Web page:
Made to Stock (MTS) is an inventory system in which products are manufactured before customer orders are placed.

This requires anticipation of future demand for the product and careful planning and monitoring of the production process.

Advantages of Made to Stock

The advantages of Made To Stock manufacturing are numerous.

MTS is a cost-effective way of producing goods because it requires less planning and coordination. This reduces the lead time from order to delivery, making companies more responsive to customer needs.

Since the production process is already in place and the products are already manufactured, the risk of quality issues is significantly reduced.

MTS manufacturing can help companies save money by allowing them to buy in bulk and reduce the inventory they need to hold on hand.

Another advantage of MTS manufacturing is its scalability. Companies that use MTS can easily adjust production levels based on customer demand, allowing them to meet customer needs more efficiently.

Since the production process is already set up and ready to go, there is no need for additional training or hiring of staff.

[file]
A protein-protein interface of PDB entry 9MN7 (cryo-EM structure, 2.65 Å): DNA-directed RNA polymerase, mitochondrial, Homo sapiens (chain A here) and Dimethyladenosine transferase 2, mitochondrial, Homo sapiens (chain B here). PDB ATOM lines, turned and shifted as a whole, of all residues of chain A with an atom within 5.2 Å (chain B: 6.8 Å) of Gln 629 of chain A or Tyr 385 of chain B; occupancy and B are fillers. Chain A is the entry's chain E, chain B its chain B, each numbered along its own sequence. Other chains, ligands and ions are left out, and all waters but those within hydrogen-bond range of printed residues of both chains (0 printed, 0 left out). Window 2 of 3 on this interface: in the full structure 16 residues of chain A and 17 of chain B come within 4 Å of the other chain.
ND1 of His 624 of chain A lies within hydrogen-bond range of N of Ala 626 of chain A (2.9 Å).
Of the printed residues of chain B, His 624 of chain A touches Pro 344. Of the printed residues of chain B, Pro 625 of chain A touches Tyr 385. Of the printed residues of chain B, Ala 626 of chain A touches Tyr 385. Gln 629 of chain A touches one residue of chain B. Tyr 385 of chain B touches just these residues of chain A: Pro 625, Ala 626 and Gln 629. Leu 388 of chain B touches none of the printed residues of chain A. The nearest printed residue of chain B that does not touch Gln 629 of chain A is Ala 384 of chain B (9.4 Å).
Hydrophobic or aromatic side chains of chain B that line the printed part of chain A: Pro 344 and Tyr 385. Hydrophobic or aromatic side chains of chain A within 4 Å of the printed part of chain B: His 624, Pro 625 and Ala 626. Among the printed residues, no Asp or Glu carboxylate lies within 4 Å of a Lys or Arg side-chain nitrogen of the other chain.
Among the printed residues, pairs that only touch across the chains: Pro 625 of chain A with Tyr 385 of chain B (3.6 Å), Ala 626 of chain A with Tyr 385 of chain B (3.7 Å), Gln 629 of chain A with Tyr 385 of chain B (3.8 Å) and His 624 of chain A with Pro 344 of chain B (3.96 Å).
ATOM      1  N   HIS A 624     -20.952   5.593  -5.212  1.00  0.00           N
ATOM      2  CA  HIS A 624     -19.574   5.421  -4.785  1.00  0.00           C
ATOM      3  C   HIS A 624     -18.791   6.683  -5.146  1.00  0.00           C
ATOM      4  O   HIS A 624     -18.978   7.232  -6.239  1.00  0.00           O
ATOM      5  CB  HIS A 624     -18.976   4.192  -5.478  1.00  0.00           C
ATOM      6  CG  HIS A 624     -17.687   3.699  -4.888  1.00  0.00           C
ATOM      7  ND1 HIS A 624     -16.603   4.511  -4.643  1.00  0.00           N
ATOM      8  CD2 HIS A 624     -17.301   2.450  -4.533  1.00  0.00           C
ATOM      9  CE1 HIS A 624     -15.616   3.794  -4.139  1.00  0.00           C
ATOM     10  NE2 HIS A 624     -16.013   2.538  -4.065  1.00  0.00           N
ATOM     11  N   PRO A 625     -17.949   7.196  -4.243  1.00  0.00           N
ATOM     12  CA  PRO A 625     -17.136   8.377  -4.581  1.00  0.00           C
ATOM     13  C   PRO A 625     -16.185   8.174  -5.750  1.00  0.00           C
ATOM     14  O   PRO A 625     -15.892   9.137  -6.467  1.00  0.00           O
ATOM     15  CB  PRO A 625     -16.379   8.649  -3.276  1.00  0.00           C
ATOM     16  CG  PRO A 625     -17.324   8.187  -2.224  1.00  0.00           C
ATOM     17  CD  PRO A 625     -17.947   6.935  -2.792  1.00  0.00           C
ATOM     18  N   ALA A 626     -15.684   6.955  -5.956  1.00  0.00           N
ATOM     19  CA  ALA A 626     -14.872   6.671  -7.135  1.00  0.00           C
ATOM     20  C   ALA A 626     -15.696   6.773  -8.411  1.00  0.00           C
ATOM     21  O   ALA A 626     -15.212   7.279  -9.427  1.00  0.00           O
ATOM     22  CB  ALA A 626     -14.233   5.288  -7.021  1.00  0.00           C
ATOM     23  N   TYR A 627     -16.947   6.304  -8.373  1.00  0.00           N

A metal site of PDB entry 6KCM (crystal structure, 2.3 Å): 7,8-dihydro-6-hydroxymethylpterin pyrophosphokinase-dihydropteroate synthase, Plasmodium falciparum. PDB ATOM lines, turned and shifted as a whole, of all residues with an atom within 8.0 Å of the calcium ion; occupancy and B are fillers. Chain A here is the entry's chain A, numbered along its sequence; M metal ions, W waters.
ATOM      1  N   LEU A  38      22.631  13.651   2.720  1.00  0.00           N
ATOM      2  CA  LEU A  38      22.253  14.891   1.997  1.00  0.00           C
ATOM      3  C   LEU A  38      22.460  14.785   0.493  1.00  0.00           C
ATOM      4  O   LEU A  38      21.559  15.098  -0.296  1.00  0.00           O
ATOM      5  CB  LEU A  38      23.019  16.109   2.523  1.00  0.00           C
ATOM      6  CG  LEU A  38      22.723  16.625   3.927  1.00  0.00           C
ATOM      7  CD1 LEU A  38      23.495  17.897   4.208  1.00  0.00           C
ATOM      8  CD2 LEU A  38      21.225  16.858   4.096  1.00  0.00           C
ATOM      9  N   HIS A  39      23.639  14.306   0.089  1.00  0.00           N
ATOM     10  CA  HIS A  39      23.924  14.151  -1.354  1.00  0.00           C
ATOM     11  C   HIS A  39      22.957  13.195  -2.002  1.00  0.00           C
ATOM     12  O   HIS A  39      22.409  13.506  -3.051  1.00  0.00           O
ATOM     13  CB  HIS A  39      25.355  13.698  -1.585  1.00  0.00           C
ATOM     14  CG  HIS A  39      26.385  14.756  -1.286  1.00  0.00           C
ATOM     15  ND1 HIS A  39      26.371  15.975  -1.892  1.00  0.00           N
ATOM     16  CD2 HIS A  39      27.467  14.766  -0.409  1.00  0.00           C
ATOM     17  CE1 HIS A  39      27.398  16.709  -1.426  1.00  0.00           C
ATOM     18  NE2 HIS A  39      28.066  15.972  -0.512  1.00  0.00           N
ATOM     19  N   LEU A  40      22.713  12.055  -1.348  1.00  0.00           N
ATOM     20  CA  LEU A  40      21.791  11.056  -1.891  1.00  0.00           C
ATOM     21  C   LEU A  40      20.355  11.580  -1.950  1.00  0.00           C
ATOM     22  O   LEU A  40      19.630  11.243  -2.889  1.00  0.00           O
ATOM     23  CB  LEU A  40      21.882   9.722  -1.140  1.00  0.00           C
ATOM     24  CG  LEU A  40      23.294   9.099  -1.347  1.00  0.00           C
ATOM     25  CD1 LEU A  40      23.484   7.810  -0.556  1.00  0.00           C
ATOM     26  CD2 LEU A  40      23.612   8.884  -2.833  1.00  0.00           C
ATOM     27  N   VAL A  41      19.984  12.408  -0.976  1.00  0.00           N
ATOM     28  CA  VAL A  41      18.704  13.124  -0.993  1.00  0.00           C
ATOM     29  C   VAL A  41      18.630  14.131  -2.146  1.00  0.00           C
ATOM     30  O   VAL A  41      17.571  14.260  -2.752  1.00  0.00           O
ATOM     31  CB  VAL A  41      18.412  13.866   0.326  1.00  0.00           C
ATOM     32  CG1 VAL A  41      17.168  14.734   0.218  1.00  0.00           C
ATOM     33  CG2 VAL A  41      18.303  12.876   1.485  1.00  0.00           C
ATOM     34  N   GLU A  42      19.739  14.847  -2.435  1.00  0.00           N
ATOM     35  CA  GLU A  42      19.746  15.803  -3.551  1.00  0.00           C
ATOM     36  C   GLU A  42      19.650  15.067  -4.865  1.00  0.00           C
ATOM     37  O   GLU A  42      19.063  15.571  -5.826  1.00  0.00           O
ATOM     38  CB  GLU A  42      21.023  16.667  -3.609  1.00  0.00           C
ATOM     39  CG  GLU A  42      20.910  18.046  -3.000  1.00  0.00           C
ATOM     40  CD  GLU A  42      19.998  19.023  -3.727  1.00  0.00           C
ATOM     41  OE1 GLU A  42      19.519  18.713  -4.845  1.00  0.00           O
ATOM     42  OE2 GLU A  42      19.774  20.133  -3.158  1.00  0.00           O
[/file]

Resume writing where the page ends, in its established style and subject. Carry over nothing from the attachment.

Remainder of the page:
MTS manufacturing is an excellent choice for companies that want to focus on their core competencies instead of worrying about managing a complex production process.

Companies can free up resources and focus on other areas by relying on an MTS provider to take care of the manufacturing process. This allows them to maximize their efficiency and better use their resources.

Disadvantages of Made to Stock

One of the significant disadvantages of MTS is that it’s inflexible compared to other inventory systems. A company must produce items with a one-size-fits-all approach, even if customers have specific requirements or preferences.

As a result, it can be challenging to meet the needs of individual customers and satisfy their demands. The company may be left with excess inventory that isn’t needed or sells slowly if demand for a product declines.